Caven blog

Controversial ECJ ruling on legal privilege jeopardises in-house legal advice

The European Court of Justice (ECJ) has ruled that legal privilege does not extend to the advice of in-house lawyers in antitrust cases.

Legal privilege is a long-established legal principle that allows litigants protection from disclosing documents on the grounds that they were privileged communications between the litigant and their legal support. The rationale behind it is that all parties should have a right to receive legal advice without fear that the information disclosed to their legal team could be used against them. The case before the ECJ concerned the use of this principle to allow companies to prevent disclosure of such documents in antitrust investigations concerning them.

The complex question for the court was whether the right to privilege should extend to the advice of in-house lawyers. The ECJ’s decision was that it should not. The court confirmed that for legal privilege to arise under EU law, the exchange with the lawyer must be connected to “the client’s rights of defence” and the exchange must emanate from “independent lawyers”, that is, “lawyers who are not bound to the client by a relationship of employment”. The court’s view was based on their conclusion that in-house lawyers are not sufficiently independent from their employers, they being too close to the companies that employ them.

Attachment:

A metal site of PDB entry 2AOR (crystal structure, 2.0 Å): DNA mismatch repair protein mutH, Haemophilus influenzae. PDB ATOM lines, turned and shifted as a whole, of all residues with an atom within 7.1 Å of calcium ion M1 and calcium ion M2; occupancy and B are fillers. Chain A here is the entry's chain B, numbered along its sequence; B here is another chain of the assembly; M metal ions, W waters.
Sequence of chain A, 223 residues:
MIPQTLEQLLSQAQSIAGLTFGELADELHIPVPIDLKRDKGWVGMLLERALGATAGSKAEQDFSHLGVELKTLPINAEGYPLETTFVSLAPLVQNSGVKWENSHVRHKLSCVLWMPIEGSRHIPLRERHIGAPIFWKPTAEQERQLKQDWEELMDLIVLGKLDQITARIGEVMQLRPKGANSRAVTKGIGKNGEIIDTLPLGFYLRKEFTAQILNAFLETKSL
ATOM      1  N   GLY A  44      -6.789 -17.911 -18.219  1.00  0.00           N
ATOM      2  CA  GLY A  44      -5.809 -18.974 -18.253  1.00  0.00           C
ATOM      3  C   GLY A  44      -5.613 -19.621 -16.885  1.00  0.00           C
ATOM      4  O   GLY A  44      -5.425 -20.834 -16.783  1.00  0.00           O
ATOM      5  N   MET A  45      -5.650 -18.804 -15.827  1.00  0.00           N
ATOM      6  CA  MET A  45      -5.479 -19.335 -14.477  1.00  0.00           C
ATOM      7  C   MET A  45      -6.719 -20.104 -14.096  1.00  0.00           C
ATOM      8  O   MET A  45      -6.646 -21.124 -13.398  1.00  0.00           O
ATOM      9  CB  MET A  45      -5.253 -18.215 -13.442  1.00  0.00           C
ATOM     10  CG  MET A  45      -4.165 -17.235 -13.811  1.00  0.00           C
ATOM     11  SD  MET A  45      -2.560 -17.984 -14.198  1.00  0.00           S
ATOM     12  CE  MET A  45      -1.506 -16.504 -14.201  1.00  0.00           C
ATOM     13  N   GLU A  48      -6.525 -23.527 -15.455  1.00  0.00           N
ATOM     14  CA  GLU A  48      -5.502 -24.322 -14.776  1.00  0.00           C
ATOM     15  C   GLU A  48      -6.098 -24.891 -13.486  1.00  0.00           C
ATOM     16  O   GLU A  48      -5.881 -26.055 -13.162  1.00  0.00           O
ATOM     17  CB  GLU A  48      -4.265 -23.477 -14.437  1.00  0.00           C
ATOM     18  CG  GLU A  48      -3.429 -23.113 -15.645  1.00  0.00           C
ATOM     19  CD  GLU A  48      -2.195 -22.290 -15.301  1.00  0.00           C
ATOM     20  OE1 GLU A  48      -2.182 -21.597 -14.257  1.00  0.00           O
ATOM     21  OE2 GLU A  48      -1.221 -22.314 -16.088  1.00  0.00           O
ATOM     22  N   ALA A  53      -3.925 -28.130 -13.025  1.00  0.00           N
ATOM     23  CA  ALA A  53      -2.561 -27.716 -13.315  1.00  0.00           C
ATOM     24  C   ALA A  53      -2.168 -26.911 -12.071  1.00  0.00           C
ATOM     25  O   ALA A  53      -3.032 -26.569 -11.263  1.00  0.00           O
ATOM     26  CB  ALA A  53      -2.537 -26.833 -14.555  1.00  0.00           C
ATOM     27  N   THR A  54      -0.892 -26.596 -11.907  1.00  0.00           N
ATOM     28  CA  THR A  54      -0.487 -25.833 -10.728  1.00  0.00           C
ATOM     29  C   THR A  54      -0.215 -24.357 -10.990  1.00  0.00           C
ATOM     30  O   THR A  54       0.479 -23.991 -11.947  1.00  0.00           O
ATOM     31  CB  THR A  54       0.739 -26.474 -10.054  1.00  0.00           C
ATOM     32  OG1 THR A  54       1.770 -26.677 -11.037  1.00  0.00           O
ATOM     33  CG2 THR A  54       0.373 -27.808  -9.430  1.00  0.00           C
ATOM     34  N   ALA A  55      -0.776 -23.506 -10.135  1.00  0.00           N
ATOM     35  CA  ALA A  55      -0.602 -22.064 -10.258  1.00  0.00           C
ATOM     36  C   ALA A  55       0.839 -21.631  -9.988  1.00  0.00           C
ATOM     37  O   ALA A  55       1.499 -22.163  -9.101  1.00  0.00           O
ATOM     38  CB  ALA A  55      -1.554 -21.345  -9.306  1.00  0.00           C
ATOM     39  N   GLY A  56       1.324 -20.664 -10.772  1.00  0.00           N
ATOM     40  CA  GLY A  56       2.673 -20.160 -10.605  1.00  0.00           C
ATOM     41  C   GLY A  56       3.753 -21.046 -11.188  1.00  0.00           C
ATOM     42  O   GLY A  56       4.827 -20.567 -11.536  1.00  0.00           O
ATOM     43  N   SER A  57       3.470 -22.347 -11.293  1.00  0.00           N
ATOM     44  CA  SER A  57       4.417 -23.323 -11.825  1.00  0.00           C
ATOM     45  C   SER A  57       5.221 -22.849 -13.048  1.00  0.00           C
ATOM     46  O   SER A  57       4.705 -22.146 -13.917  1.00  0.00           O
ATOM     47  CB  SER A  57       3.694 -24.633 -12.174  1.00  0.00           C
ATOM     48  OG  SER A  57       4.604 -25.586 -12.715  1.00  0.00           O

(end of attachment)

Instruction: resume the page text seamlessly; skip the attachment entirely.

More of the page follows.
The ECJ had made a similar ruling in another case in 1982, in a case known as AM&S. The outcome of this most recent case upheld the court’s earlier decision in AM&S. The outcome of the case had been followed closely by analysts, but the advisory opinion of the advocate general given in April this year provided an early indicator of the likely outcome.

This ruling has a significant effect on the in-house provision of legal advice, with much of that advice now unsafe from the prospect of forced disclosure in legal proceedings. Critics consider the outcome of this case to be a serious blow to the in-house legal profession.
It is also against trends towards recognising legal privilege for in-house lawyers in EU member states and non-EU countries including the UK, Ireland, the Netherlands, Greece and Poland.

The decision will have the practical effect of constraining what in-house lawyers will be willing to put in writing to these clients. Critics say the decision severely limits the freedom of in-house lawyers to have open and frank exchanges with their internal clients, undermining their ability to fully advise those clients. However, given that the decision comes from the highest authority in the EU legal system, it is unlikely the issue will be appealed or reheard for the present time, leaving the decision standing.

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